Honesty is the best policy

One of the first lessons we are taught as children is the importance of being honest. I remember countless times where my parents would stress the importance of telling the truth. It is fairly obvious that if one consistently lies, prevaricates, etc. then one gets a reputation that cannot always be trusted.

The current tribulations Mr. Trump is going through right now are due in large part to his inability to be honest. His casual and cavalier relationship with truth telling has given him a credibility deficit that puts him in a very bad position concerning his current issues with former FBI Director James Comey.

The situation is becoming worse for Mr. Trump each day. Mr. Comey, according to the New York Times, wrote a memo to file recounting a private conversation with Mr. Trump where the President supposedly asked the Director to back off the Flynn investigation. Of course, the White House has flatly denied this.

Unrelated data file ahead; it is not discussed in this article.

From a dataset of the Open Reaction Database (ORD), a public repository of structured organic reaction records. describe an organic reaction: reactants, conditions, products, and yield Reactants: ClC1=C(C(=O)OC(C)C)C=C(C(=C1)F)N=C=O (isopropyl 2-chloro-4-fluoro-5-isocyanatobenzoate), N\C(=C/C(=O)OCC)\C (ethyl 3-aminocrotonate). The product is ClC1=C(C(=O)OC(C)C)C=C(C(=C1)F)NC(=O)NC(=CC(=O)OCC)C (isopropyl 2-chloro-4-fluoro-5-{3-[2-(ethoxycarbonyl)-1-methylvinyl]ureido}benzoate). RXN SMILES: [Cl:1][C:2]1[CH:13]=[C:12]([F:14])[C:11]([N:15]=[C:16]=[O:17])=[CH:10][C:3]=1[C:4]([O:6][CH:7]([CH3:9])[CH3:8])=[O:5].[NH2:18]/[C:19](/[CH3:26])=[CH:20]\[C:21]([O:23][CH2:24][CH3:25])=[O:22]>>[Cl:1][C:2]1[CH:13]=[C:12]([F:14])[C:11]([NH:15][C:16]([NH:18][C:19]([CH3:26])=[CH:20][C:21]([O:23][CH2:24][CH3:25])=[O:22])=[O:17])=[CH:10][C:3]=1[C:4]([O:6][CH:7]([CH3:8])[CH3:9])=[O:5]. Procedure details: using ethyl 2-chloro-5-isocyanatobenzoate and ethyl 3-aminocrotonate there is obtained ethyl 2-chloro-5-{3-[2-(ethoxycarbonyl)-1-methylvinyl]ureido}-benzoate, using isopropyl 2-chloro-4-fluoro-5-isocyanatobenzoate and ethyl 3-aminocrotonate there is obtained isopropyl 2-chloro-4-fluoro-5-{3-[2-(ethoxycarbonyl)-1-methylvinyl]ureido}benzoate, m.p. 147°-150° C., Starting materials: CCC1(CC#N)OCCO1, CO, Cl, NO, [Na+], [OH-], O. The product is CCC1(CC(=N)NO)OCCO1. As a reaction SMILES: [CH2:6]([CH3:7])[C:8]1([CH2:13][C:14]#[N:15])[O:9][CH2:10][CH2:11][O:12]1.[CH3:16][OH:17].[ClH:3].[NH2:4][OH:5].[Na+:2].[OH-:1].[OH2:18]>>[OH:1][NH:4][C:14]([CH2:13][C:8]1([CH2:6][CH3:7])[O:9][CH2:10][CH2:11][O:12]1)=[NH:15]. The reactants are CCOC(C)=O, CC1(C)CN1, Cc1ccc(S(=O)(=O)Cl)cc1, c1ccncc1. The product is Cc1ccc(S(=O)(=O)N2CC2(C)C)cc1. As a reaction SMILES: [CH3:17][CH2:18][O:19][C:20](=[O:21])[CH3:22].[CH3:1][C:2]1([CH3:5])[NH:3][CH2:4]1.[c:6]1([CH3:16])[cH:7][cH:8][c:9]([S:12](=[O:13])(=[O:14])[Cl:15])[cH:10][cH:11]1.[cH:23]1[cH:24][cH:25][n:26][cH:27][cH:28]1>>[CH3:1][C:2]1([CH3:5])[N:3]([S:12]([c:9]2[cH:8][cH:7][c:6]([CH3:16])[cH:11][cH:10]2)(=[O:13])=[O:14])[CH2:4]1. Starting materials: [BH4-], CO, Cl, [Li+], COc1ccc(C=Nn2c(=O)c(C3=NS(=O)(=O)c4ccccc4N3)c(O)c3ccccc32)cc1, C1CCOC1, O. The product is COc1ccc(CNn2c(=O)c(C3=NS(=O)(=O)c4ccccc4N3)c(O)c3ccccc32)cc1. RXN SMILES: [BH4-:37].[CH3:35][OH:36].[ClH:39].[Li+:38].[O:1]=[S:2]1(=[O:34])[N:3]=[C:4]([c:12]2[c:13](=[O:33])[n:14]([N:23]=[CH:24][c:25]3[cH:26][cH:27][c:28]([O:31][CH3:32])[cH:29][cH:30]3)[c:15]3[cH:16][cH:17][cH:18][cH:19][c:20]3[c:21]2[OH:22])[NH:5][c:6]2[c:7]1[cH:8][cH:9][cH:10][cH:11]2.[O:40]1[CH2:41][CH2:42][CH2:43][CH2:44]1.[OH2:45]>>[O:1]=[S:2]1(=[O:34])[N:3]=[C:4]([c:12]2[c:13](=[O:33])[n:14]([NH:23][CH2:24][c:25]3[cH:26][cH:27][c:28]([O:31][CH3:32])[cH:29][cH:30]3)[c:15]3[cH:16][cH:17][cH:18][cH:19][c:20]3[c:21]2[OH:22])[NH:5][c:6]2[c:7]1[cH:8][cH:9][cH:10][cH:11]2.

At issue is the question of trust. Mr. Comey, in spite of the recent bungling of the Clinton investigation, has a life-long reputation for honesty and his credibility has been affirmed by his colleagues at the FBI, and perhaps most importantly, by Democrats and Republicans alike on Capitol Hill.

As the information continues to come out, the President continually looks to be on defense relative to who said what, and the more this goes on, the worse it appears for the President.

Suppose what Mr. Trump says is true, that Mr. Comey is not being factual relative to the events described in the memo recounting the meeting he and the President had. But, given Mr. Trump's reputation of falsehood, embellishment, and downright lying, who is more likely to be trusted?

Someone once said we are taught the most important lessons of our lives when we are children. Perhaps the President was just not listening.

 

Dennis